EU Puts Global Businesses on Notice as Safe Harbour is Struck Down

John Marcus

John Marcus

Summary bullets:
• The 15-year old Safe Harbour agreement between the EU and US was effectively thrown out by the Court of Justice of the EU (CJEU).
• US companies (and all MNCs) are now vulnerable to litigation and loss of customers over privacy concerns.
• While authorities have been tasked with coming up with an alternative by January, that is highly unlikely. Enterprises may need managed security and cloud providers to secure customer data in specific jurisdictions.

October 6 Decision

The CJEU, which interprets EU law to make sure it is applied in the same way in all EU countries, ruled that the Safe Harbour agreement in place for the last 15 years between the European Commission and US authorities did not offer the necessary legal guarantees that it was supposed to have. This ruling erased the quasi-legal framework under which US companies have been handling their EU customers’ data, potentially creating a legal minefield.

The case handled by the CJEU came out of the High Court in Ireland, in which a Facebook user from Austria had filed a complaint to the Irish Data Protection Commissioner regarding the US-based social media company’s handling of his personal data. His argument, in effect, was that the revelations of widespread government surveillance published by Edward Snowden showed that data held by US companies could not be kept secure to EU standards. When the Irish commissioner dismissed the complaint, the case went to court, landing in Luxembourg at the CJEU because of the clear EU-wide implications. With Safe Harbour no longer safe, data protection authorities across the EU have given the European Commission and national governments three months to come up with an alternative.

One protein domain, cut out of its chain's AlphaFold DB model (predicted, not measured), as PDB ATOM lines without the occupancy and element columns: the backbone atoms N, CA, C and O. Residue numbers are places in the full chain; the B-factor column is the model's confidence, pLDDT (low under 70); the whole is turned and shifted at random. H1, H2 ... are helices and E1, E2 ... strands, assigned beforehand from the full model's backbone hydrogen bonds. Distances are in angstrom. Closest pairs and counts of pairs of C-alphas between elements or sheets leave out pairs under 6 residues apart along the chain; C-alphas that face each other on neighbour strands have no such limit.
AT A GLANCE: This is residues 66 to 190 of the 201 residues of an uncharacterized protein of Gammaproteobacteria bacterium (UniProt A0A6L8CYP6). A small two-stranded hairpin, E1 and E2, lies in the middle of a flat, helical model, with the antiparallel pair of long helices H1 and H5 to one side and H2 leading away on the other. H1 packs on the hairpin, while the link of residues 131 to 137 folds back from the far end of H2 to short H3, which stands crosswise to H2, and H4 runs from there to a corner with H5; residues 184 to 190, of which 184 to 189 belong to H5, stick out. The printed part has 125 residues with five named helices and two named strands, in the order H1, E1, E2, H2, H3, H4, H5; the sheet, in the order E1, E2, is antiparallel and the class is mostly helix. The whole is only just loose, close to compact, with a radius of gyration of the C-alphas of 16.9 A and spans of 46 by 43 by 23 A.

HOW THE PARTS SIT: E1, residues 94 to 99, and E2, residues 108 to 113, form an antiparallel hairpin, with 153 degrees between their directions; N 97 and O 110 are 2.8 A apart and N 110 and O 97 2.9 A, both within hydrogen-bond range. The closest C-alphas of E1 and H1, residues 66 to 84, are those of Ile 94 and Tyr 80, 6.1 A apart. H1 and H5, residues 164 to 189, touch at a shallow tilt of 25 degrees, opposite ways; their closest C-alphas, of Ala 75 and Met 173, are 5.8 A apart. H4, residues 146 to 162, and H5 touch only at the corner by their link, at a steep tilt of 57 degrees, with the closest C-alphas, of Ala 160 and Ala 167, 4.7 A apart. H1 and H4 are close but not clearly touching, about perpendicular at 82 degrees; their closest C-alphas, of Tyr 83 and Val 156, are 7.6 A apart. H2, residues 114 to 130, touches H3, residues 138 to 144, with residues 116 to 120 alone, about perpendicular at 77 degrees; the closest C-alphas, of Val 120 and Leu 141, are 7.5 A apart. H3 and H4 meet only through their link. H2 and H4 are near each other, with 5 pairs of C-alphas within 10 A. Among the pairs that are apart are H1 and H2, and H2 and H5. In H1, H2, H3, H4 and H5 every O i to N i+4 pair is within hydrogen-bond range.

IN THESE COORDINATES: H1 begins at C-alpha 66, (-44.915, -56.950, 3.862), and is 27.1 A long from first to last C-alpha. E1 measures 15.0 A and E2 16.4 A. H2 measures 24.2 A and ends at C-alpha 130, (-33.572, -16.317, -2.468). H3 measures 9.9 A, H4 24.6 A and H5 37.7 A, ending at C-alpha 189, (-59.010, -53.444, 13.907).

Fallout from the Ruling

For now, US companies that signed up to Safe Harbour are no longer legally entitled to use European customer data, potentially making them vulnerable to litigation. The issue of data security is high on the agenda of some consumers these days. US businesses held under suspicion are also vulnerable to a significant loss of customers. To deal with the new reality, US businesses may need to host customer data locally in all of the jurisdictions in which they operate, according not just to EU but also to national regulations. To say that it’s a scenario that multinationals have tried to avoid is an understatement. But at the same time, cloud and hosting services around the world have been preparing for it, building Tier III/IV data centers with the ability for dynamic local storage location management.

Security as a Service

Beyond regional hosting on premises or in the cloud, vendors and service providers offer data security services to assist MNCs in navigating the potential quagmire. If consumers are going to do business in the future only with the brands they trust, companies need policies, processes and systems in place that help prove that trust is well-placed. Managed security service providers have developed extensive expertise in governance, regulatory and compliance (GRC) matters, and stand at the ready to assist with assessments and plans. Those with their own (or partner) cloud services can propose a solution to implement and manage, not just provide advice.

About John Marcus
John is a Principal Analyst for Business Network and IT Services at Current Analysis. His focus is on new developments in cloud services and service providers in Europe.

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